Hydrangea care: ‘Best defence’ for hydrangeas in cold weather and frost

Hydrangeas are hardy plants and survive the winter by going dormant. The plant is said to be not too sensitive to low temperatures or cold, but bad weather can cause branches and buds to dry out, and bad weather ensures that the roots no longer supply moisture to the plant. To prevent this, there are some ways to protect Express.co.uk spoke to Morris Hankinson, director of Hopes Grove Nursery, about how to care for hydrangeas over winter.

There are many varieties of hydrangeas, Morris explained if they need to be cared for differently: “Hydrangeas are a diverse group of plants, from the popular mophead and lacecap shrubs (Hydrangea macrophylla and Hydrangea serrata) to the popular late-season The flowering and enduringly popular climbing variety (Hydrangea petiolaris) are just to name a few.

“The good news is that all of these lovely shrubs enjoy similar conditions. Moist (but not waterlogged) soil, in dappled shade. In the middle of the street… not too wet, not too dry, not too sunny and not too Shady!

“Shallow sandy soil may need to be raised by adding organic matter so it will retain more moisture, and heavy clay soil may need grit or sharp sand to improve drainage.

“Hydrangeas grow well in all types of soil and do fine with any soil pH (although this can affect flower color).

Read more: 5 ‘effective’ ways to stop cat and fox droppings in your garden

“Provided you have a good middle of the road home for your new hydrangea – the only place to avoid is a frost pocket (in low-lying areas that are prone to late frosts) as this can damage young buds in late spring.” Is.

“It’s fine to plant them any time of year, just remember to keep the moisture level in the middle of the road, it’s easier by adding mulch after planting to keep the soil cool and retain moisture (especially in hot in season).

Hydrangeas that bloom from old wood require extra protection during the winter for the buds to survive. Those that bloom on new wood are said to have high frost resistance, but even they can be exposed to late frost damage.

In terms of how gardeners can protect their hydrangeas during winter, Morris states: “Hydrangeas are completely hardy shrubs, so they don’t need any special protection in winter. Having said that, older flowers Leaving them on the bush during the winter can help protect the young buds that will provide flowers the following year.

Don’t miss…
The cheapest way to cook without using an oven – ‘save 64% on energy’ [EXPERT]
Toblerone hot chocolate recipe – £3.75 cheaper than Costa Coffee [GUIDE]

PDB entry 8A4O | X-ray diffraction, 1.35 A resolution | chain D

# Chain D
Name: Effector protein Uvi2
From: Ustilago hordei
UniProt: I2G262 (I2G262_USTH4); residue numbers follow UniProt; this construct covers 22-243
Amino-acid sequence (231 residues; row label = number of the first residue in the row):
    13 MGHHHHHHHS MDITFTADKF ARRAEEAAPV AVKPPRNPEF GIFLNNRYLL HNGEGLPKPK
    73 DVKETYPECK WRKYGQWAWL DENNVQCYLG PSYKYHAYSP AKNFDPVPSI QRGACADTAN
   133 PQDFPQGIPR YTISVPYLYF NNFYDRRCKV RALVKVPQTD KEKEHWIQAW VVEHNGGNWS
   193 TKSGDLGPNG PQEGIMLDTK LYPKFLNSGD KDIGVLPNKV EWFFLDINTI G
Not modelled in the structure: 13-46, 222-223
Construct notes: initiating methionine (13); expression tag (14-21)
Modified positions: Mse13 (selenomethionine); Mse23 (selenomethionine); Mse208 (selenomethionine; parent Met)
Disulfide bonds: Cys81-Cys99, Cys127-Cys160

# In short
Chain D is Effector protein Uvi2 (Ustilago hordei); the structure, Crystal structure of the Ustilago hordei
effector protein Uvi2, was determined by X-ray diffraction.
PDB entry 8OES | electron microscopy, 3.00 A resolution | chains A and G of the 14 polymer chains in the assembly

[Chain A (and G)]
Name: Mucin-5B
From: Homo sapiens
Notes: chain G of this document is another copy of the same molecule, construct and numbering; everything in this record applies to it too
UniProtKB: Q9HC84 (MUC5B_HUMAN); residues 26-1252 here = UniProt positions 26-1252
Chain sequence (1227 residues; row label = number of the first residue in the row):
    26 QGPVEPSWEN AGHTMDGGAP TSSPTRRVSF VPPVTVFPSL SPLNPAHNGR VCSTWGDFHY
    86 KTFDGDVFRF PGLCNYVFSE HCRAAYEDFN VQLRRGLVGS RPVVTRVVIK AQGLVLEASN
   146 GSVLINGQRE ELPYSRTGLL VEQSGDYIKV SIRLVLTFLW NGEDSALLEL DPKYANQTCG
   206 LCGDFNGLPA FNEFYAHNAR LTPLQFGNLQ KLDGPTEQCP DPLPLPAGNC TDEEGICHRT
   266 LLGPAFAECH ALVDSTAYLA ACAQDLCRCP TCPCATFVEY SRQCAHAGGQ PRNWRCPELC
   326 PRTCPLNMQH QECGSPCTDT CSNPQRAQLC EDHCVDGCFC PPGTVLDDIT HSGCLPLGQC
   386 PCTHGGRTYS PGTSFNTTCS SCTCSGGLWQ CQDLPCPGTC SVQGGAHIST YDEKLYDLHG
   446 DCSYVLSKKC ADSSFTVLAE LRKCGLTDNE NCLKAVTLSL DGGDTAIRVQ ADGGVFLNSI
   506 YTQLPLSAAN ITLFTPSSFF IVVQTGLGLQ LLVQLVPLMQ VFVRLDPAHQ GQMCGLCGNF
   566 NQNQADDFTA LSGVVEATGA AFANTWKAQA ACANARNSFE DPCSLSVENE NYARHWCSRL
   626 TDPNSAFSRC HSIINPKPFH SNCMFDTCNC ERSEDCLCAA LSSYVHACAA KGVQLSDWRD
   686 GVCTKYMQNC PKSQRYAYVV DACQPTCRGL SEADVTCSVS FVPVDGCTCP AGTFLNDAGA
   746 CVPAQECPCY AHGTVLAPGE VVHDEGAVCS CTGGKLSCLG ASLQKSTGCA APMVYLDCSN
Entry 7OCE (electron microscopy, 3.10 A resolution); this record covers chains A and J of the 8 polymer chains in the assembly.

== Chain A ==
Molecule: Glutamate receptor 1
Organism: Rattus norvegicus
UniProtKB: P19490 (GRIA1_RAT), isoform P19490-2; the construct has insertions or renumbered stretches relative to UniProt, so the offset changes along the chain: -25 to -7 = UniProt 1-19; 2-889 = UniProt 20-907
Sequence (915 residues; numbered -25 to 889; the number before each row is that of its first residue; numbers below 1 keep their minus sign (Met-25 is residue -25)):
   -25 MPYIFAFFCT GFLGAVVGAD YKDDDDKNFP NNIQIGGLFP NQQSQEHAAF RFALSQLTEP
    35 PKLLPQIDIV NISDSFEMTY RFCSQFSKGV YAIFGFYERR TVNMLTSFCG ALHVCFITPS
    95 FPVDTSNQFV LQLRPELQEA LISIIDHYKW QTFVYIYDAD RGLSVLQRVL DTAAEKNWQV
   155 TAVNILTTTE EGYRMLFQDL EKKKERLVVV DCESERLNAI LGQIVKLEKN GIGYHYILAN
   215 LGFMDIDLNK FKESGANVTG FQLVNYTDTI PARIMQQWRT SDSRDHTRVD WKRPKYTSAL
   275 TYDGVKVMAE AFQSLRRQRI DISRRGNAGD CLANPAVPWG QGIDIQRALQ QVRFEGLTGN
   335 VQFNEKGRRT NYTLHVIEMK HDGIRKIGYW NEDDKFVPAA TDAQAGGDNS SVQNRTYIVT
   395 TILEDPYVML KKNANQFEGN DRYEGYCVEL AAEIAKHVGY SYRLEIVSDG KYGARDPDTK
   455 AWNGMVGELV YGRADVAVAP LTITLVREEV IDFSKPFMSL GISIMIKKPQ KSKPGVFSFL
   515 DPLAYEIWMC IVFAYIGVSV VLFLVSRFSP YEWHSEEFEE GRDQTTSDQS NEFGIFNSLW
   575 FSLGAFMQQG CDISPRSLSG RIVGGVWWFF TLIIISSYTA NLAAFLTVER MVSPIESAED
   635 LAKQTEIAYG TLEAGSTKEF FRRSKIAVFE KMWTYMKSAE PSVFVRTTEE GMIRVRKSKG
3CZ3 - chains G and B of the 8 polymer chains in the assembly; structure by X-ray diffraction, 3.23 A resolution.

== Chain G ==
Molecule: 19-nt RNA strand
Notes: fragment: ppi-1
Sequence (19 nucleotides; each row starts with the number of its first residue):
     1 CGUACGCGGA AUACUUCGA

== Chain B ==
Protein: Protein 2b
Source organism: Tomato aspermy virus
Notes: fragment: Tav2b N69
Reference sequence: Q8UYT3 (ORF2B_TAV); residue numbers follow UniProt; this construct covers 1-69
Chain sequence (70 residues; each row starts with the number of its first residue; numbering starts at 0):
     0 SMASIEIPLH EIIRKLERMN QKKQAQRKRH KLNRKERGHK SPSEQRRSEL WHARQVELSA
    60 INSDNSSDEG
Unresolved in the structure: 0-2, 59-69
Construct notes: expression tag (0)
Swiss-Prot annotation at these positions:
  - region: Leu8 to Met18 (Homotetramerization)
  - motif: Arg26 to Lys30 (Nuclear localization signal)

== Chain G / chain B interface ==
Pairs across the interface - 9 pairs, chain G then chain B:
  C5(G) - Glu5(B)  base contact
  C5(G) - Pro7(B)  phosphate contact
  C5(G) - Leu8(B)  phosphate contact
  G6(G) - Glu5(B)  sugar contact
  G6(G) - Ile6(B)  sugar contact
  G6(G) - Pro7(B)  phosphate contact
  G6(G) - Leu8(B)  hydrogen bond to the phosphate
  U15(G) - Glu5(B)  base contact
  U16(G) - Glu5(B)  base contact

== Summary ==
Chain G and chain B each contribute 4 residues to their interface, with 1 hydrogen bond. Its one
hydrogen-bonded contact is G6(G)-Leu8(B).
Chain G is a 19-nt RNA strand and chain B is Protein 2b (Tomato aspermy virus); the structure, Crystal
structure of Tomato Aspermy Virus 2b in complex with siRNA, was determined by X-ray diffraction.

The Best Hairstyles and Colors 40+ Women Should Have – ‘Hides Wrinkles’ [INSIGHT]

Morris also shared her top tips for preparing hydrangeas to grow big and strong with better blooms next year.

He added: “Hydrangeas like everything to be stable and ‘middle of the road’ as we’ve outlined. For the best flower performance make sure they are properly pruned, give them a good balanced diet in the spring and Add a generous mulch of leaf mold or bark chips as well.

“A good and consistent level of feed and moisture through the season (regardless of weather conditions) will always give the best performance.”

In terms of pruning hydrangeas, it depends on what type you have. Morris explained: “Mophied and lacecap hydrangeas should be pruned back in spring after all danger of hard frost has passed.

“Remove last year’s flowers and cut back to a healthy pair of buds. Prune them gently for good flowering performance because flower production will come from buds on last year’s old wood branches that you prune.” are doing! (so if you give them a really drastic haircut, which may sometimes be necessary, they will almost certainly produce masses of healthy growth and no flowers that year….but A dazzling display of flowers year after year!)

“Hydrangea paniculata and Hydrangea arborescens don’t need pruning to get a good flower display. Sounds simple…but the shrubs will get tall and unattractive in a few years, so it’s important to keep everything neat and healthy.” Pruning is a good idea.

“Beautiful Shrubs Flowering on Current Season’s Growth – This is great news because whatever you do, you can’t go wrong!!

“Ideally cut them back to healthy buds and form a framework of open, non-crossing branches 30-60cm high that you cut back each spring. The harder you cut them back, the more vigorously they will grow, and Chances are the flowers will be just as big,” he said.

“Climbing hydrangea (Hydrangea petiolaris) flowers in spring, much earlier than other types.

“Again, pruning isn’t necessary and they will still bloom if you don’t prune them. But to keep everything neat and healthy it’s a good idea to give them a gentle trim after flowering, just keeping the stems healthy.” Pruning should be shortened in bolls and any dead, crossing or diseased branches should be removed.

Leave a Reply

error: Content is protected !!